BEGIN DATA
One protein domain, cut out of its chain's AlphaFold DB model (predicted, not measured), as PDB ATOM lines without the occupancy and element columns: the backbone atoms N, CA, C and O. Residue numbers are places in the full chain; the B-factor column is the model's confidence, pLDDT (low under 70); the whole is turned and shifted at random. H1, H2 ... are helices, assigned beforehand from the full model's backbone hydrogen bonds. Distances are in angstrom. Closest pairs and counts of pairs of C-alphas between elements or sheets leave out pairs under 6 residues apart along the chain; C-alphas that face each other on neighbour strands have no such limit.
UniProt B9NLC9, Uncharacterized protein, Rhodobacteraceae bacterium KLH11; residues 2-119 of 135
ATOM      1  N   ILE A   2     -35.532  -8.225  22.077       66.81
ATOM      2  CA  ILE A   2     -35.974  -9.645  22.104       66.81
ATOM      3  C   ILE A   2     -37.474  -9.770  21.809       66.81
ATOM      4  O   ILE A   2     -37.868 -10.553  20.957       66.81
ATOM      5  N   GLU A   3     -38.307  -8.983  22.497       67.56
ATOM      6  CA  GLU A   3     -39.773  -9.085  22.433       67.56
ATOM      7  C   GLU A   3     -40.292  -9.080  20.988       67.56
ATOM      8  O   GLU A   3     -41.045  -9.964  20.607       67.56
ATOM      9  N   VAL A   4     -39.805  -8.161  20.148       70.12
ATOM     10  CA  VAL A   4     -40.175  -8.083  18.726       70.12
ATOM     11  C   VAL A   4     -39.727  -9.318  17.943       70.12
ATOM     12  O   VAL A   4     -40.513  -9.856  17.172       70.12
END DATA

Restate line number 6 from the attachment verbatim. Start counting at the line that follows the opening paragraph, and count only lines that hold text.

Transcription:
ATOM      5  N   GLU A   3     -38.307  -8.983  22.497       67.56